On the thirteenth day of his quarantine, Pastor Craig Groeschel of Life.Church shared some thoughts for those who might feel “a bit discouraged” or “a little bit alone” from being quarantined because of the coronavirus.
“Today is number 13 of 14 days I’ve been completely isolated in a quarantine,” said Groeschel, whose quarantine is now over. “We were not created to be alone. In fact, isolation is a form of punishment or torture. This is not something that’s easy.”
To anyone who might think his experience in quarantine was a restful, relaxing break from work, Groeschel said, “You’ve never been quarantined before.”
Life.Church Pastor’s Advice for Those in Isolation
Being isolated for days on end is difficult and not what God intended for people. Groeschel said that a major key to rising above the discouragement that comes with unwanted solitude is to redirect what our minds are focusing on. “What you’re going to find is that no matter what you’re going through, most of life’s battles are won or lost in the mind,” said the Life.Church pastor. “The mind is so important. And so when I feel alone, when I feel discouraged, I redirect my mind toward truth.”
Groeschel referenced Philippians 4:8, which says, “Finally, brothers and sisters, whatever is true, whatever is noble, whatever is right, whatever is pure, whatever is lovely, whatever is admirable—if anything is excellent or praiseworthy—think about such things.”
“If you find yourself quarantined or discouraged,” he said, “let me just remind you: Think on things that are pure and lovely and excellent. Think about what you do have, don’t think about what you’ve lost.”
The pastor said that even though he did not then have the freedom to interact with other people, he reminded himself that many people throughout the world are in much worse situations and he has much to be thankful for.
Other Practical Advice for Those in Isolation
Groeschel encouraged people in quarantine to be proactive with their time. Start the day off, he advised, by getting up early: “Don’t sleep in, don’t feel lazy.” Get ready for your day like you normally would by taking a shower and putting on some “good clothes.” Said Groeschel, “Tell yourself, ‘I’m healthy, I’m whole.’ Then make some goals. Be productive. Don’t just be a bump on a log. You’ll feel depressed.” It’s also a good idea to exercise and eat well, even if you don’t feel motivated to do so. Instead of watching a lot of TV (which will also depress you), Groeschel recommended reading a book.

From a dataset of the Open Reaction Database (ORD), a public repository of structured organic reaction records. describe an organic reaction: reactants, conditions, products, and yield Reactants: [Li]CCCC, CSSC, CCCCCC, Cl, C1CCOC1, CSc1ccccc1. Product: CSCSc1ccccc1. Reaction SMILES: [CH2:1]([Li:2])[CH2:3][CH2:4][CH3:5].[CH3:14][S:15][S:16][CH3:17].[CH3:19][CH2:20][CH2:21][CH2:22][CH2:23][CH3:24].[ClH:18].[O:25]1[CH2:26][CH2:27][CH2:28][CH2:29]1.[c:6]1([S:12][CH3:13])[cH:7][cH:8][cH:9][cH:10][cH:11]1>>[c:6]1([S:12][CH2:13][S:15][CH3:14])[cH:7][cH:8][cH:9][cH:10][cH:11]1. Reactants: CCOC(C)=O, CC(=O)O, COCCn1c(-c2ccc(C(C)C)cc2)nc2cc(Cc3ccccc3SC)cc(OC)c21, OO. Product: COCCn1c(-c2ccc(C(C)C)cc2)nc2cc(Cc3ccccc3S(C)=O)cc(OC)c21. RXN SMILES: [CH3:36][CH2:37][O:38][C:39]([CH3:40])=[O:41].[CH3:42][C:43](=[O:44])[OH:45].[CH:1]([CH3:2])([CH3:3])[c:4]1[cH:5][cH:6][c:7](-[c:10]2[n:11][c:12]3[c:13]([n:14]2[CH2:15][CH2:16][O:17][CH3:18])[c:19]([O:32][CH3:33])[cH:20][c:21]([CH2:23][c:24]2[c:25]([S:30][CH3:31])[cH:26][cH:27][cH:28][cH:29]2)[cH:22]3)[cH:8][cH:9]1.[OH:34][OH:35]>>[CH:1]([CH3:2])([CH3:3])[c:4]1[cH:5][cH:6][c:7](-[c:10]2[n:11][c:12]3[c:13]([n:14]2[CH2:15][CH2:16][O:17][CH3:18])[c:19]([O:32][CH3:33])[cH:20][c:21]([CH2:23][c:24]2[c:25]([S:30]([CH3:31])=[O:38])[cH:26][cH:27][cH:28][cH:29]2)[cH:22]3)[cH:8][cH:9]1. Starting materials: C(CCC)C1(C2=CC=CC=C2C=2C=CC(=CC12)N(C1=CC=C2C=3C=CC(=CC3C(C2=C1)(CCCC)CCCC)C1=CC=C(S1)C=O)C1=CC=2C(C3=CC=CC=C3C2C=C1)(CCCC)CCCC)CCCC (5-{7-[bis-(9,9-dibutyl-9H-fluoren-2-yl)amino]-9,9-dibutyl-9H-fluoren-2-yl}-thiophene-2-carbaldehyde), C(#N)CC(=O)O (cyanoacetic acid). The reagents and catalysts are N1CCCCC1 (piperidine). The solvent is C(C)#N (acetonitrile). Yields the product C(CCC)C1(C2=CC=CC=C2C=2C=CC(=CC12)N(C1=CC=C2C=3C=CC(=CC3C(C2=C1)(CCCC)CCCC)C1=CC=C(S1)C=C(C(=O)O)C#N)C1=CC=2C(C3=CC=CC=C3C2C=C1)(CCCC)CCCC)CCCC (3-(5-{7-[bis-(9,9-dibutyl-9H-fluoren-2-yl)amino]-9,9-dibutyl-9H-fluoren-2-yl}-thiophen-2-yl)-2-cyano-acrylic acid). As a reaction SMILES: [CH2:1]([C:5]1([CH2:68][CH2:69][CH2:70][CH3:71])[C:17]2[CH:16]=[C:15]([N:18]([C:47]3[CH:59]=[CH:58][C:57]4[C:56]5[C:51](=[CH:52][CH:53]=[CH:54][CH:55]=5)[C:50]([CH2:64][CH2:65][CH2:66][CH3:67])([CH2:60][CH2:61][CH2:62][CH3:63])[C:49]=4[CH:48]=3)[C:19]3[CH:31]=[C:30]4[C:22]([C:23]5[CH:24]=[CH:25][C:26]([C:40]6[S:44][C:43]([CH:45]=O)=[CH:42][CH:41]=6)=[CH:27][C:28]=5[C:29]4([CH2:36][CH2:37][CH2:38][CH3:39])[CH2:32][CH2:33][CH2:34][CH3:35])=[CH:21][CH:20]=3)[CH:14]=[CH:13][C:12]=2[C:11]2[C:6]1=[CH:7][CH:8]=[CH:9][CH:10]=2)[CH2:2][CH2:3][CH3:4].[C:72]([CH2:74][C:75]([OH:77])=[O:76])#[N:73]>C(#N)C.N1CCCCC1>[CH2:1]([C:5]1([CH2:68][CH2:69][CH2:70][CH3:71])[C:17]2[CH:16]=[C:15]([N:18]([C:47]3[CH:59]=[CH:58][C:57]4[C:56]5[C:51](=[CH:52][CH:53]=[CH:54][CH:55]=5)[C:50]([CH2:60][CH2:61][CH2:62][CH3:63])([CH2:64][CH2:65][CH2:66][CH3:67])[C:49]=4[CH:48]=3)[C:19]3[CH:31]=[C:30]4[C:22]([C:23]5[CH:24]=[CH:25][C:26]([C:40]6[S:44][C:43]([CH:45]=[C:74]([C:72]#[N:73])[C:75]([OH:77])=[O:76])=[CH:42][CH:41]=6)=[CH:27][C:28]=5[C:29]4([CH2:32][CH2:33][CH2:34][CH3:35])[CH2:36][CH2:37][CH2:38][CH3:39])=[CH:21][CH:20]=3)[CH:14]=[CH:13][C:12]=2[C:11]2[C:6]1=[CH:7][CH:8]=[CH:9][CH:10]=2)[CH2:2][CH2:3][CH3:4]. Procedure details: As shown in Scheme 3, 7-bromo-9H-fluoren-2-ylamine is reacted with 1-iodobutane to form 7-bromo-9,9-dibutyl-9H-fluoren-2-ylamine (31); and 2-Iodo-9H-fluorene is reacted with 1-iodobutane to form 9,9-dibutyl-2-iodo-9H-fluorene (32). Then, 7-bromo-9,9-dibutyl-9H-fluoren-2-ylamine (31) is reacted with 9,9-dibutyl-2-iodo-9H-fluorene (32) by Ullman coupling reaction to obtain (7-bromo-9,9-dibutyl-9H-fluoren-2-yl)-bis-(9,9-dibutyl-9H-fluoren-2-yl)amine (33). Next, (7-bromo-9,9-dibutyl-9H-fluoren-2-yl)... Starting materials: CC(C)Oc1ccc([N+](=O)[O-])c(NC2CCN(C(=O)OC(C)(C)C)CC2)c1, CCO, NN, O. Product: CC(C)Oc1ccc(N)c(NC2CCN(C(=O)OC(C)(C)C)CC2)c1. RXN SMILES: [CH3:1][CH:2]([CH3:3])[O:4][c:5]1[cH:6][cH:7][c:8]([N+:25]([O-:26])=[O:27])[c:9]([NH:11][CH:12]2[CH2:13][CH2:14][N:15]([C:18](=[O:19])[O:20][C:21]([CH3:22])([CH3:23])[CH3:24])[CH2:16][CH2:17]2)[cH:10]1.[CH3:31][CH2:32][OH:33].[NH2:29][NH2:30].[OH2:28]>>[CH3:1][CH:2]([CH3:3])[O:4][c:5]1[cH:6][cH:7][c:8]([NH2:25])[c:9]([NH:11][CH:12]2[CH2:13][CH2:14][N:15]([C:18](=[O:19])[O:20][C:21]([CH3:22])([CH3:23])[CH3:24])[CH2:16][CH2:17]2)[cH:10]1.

“Stretch your mind,” said the Life.Church pastor, circling back to his initial ideas about the war in the mind and the importance of thankfulness. As believers, we have much to be grateful for, not least of which is the comfort of our relationship with God. “You have the presence of God,” said Groeschel. “You have the power of his Word. You have his Holy Spirit dwelling within you.”
Groeschel’s advice is timely as the coronavirus continues to spread in the United States, and many people, including other ministers, are being quarantined. For example, Reverend Timothy Cole tested positive for the coronavirus after returning to D.C. from the Consortium of Endowed Episcopal Parishes conference in Louisville, Kentucky, at the end of February. Even though Cole displayed no symptoms of the virus while at the conference (attended by over 500 people), authorities have recommended that anyone who came into contact with him self-quarantine.
Other ministers who attended the conference have since tested positive for the coronavirus, including Father Robert Pace of Trinity Episcopal Church in Fort Worth and Reverend Janet Broderick with All Saints’ Episcopal Church in Beverly Hills.
ChurchLeaders has developed a comprehensive church guide to coronavirus for congregations seeking to help their communities navigate the outbreak. Pastors and church leaders should also be aware of this free online streaming service that will soon be available to help churches move their worship services online.
It is easy to be fearful about the virus and discouraged about being quarantined. But we should never forget, as Pastor Greg Laurie recently reminded us, that “God is bigger than the coronavirus.”
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